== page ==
Fistula Management in Santa Fe: Maintaining Flow for Adequate Hemodialysis

Dialysis patients in Santa Fe need their fistulas to be monitored regularly to make sure that the fistula maintains its flow above the minimum required level. If your fistula isn’t maintaining this level, your doctor might need to perform an intervention to help it maintain the flow rate. This guide on fistula management in Santa Fe will help you understand how your fistula works and what steps you can take if it starts to fail so that you can get back on track with adequate dialysis Management in Santa Fe.

Introduction:
Dialysis Management Santa Fe is the most common access type and is often placed by vascular surgeons. Patients with dialysis fistulas have unique needs. The flow through the fistula must be maintained above a certain level to allow adequate hemodialysis. The fistulas can be monitored with Doppler and color-flow ultrasound to determine if a narrowing (stenosis) is developing or if an abscess is forming.

Diagnosing Fistula Flow Problems:
A fistula is a catheter or graft that connects an artery and vein to bypass a diseased kidney. This connection usually takes the form of an artificial tunnel (fistula) from the artery to the vein, so that blood flows from one directly into the other with no intervening capillary bed.
The fistulas can be monitored with Doppler and color-flow ultrasound to determine if a narrowing (stenosis) is developing or if an obstruction has occurred.

Narrowings Require Therapy:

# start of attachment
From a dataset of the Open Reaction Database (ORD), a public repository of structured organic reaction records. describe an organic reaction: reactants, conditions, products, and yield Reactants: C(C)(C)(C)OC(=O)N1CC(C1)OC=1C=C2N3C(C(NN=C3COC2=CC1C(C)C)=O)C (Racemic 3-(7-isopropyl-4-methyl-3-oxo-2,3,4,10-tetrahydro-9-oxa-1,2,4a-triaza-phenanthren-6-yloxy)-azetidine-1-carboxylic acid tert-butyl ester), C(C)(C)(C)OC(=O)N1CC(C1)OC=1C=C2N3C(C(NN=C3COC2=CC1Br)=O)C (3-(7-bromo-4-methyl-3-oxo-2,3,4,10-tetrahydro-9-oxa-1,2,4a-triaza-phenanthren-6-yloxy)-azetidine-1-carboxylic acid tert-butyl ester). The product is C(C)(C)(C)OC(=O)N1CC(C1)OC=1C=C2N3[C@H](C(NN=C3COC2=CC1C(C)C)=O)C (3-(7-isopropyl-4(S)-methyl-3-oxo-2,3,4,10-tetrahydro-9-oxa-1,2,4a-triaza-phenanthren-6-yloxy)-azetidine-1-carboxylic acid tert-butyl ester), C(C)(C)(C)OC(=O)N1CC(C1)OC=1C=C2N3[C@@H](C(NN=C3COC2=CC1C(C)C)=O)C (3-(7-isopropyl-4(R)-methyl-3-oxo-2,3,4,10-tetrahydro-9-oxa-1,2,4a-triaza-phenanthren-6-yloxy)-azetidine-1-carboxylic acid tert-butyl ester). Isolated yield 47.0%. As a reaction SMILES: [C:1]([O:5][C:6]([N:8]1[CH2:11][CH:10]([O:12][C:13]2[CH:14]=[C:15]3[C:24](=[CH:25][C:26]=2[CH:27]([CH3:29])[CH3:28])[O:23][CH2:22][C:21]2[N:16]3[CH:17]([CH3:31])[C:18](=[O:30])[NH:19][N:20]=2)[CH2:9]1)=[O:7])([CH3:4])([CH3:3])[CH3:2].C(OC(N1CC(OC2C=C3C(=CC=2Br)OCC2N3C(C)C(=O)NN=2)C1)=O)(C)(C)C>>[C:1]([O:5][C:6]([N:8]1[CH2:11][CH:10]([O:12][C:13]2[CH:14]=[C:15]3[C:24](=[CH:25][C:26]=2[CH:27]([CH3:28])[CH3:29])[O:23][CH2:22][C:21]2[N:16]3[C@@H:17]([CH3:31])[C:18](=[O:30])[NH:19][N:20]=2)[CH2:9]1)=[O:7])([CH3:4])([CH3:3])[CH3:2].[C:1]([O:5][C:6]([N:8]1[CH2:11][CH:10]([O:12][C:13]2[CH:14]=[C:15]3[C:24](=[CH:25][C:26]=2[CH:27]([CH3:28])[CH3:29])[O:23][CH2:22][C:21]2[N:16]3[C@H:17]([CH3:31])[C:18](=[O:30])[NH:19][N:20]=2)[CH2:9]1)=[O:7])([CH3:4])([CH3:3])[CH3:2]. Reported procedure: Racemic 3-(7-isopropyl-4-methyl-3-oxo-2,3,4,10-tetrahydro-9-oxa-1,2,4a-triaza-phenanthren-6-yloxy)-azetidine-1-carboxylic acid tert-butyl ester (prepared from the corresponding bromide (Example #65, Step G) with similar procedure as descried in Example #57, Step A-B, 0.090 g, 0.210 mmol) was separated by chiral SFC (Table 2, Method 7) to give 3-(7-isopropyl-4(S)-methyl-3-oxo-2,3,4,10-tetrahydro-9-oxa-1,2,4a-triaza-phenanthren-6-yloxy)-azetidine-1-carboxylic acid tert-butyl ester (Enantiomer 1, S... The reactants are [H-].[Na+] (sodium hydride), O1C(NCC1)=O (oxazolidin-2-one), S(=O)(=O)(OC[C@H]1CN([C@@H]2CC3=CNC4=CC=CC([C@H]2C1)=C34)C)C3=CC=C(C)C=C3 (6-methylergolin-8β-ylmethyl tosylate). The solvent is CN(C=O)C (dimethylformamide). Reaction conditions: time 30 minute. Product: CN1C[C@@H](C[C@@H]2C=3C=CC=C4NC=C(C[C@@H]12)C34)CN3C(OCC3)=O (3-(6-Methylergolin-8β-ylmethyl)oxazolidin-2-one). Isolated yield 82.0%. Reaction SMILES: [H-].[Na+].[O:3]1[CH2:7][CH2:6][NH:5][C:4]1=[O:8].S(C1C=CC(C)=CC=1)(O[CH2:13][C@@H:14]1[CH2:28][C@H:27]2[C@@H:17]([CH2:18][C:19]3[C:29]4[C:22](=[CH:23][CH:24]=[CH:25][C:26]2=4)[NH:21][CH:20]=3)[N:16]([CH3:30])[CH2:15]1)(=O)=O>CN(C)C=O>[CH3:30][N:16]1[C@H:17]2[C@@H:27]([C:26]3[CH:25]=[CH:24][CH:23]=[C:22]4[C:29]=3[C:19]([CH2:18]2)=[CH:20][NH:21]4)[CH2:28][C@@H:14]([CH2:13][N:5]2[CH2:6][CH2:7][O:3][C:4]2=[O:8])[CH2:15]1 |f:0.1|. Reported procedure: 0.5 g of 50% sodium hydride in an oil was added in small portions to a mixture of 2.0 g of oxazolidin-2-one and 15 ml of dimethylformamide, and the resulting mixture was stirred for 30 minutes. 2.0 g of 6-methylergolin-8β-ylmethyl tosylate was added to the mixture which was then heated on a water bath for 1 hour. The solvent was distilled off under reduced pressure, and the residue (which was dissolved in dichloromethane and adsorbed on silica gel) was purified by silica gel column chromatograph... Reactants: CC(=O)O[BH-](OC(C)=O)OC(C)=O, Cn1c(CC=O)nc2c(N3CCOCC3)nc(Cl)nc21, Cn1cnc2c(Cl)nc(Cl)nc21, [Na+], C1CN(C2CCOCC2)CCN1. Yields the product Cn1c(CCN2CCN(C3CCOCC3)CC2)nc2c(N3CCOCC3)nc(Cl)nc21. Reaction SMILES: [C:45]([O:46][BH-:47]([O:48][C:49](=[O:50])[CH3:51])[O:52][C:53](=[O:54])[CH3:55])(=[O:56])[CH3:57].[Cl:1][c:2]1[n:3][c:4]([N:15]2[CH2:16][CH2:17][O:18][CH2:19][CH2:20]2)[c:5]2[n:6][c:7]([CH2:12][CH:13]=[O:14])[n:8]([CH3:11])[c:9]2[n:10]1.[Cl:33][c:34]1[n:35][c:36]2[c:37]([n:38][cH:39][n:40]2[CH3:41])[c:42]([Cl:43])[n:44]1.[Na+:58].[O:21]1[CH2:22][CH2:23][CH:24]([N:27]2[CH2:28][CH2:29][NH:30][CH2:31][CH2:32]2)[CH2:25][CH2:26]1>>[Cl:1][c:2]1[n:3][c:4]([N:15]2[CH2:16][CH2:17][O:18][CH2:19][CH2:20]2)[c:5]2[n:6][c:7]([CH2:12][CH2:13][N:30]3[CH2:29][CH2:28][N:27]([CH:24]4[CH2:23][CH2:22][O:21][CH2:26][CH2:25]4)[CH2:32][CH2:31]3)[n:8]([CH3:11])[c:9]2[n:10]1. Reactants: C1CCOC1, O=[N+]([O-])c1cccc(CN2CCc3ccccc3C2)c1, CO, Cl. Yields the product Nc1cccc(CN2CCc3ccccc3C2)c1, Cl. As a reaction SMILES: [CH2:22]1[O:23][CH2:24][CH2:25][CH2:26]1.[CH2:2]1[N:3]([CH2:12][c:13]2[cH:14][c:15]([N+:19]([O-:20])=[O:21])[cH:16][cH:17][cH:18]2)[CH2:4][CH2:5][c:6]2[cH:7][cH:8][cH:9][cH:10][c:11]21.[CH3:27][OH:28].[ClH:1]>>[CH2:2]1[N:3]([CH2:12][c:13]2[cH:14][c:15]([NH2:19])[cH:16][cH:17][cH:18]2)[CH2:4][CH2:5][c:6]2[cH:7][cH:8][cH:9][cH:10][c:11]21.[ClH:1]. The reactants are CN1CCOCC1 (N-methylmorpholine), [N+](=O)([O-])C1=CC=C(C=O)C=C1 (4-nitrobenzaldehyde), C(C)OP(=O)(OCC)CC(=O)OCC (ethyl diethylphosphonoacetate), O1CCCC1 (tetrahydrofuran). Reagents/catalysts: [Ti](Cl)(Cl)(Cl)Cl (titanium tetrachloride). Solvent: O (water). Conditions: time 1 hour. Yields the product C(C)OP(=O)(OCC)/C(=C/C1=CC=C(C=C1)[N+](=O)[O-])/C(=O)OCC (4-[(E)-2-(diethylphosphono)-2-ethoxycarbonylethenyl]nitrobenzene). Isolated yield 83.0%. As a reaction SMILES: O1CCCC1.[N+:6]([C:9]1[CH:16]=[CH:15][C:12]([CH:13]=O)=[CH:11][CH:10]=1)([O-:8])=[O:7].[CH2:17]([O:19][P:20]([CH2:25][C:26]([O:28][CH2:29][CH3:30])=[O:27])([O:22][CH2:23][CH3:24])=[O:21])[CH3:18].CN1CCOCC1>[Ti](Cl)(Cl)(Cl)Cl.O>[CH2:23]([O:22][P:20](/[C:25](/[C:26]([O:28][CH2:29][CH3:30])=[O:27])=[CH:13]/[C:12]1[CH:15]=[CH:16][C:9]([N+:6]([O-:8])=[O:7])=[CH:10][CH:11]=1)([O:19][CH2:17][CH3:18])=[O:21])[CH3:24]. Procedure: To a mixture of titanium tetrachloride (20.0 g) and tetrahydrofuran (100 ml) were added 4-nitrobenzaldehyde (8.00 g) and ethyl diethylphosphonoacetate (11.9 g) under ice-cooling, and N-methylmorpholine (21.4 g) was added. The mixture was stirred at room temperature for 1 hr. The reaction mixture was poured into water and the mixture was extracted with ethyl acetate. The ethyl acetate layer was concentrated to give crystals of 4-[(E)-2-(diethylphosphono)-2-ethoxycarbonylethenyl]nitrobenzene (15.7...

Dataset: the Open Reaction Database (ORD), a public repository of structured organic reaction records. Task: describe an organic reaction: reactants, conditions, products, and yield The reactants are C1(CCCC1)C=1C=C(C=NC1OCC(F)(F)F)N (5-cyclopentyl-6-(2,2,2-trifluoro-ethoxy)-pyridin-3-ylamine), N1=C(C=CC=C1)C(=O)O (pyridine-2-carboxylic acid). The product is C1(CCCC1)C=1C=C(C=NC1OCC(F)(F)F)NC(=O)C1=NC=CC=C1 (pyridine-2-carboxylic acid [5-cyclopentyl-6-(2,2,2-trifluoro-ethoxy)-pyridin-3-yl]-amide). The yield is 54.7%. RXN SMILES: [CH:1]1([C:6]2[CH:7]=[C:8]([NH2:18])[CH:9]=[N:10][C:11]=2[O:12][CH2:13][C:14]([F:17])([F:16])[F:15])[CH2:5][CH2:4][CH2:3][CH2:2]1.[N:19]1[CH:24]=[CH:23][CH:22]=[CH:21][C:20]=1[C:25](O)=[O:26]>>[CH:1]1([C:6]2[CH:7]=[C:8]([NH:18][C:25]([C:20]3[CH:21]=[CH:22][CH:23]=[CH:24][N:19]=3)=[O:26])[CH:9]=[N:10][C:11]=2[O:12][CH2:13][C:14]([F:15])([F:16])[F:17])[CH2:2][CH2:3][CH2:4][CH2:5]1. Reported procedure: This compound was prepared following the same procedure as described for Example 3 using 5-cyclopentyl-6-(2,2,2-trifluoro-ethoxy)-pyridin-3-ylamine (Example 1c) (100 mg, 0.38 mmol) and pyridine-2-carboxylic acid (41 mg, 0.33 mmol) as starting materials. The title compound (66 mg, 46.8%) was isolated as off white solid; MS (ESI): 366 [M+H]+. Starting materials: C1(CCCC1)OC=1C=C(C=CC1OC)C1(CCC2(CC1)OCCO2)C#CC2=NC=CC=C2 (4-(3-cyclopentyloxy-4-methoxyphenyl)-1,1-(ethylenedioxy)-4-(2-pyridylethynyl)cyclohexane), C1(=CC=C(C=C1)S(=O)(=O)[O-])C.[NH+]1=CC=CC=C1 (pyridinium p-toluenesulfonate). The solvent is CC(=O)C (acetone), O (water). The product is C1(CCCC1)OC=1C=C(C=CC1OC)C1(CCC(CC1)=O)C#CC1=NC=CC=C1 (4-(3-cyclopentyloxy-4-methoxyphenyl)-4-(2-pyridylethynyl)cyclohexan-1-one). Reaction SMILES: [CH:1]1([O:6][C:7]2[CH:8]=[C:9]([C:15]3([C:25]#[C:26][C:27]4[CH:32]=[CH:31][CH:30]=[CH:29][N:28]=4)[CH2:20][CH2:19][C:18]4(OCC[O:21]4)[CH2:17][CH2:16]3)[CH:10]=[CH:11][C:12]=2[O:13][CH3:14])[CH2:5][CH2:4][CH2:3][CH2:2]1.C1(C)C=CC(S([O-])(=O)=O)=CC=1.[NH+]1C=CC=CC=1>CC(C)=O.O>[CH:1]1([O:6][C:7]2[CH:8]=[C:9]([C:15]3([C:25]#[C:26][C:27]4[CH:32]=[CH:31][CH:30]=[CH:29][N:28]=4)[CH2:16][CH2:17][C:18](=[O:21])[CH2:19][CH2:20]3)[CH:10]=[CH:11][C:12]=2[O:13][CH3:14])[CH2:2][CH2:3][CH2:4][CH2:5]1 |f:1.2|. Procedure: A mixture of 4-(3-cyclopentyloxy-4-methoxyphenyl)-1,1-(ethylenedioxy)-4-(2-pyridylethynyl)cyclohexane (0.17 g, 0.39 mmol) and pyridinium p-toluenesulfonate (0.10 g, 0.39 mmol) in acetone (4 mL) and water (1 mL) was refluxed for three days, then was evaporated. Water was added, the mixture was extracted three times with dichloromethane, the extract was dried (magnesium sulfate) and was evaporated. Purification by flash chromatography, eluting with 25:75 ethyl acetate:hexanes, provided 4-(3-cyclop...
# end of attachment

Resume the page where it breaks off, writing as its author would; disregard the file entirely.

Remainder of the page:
A narrowing (stenosis) of the fistula can be caused by several factors, including inflammation or scarring. When these issues are present, we will often prescribe an antibiotic or immunosuppressant to help reduce the inflammation and/or promote healing. The fistulas can also be monitored with Doppler and color-flow ultrasound to determine if there is a stenosis present.

Stenoses Require Complete Stent Placement:
In some instances, stenosis may be treated with a stent. Patients with dialysis fistulas have unique needs and stenoses can be fatal if not managed appropriately. The flow through the fistula must be maintained above a certain level to allow adequate hemodialysis. The fistulas can be monitored with Doppler and color-flow ultrasound to determine if a narrowing (stenosis) is developing or if an event such as trauma causes swelling of the vessel.

Color-Flow Imaging Has Limited Utility:
Color-flow imaging has been used to monitor the flow through a dialysis fistula, but it is limited because it can only measure velocity and not flow volume. The Doppler device measures the amount of blood flow, which reflects both velocity and volume. If stenosis develops, color-flow imaging may not detect the narrowing until it is severe enough to cause symptoms or complications.

With Wire Stents, There is Limited Data to Guide Treatment Options:
The most common method of fistula management is wire stents, which are inserted into the fistula tract to maintain the flow. The number and length of stents used to depend on factors such as stenosis (narrowing) and patency (openness). Limited data exist to guide treatment options for dialysis patients with narrowing or patency issues.

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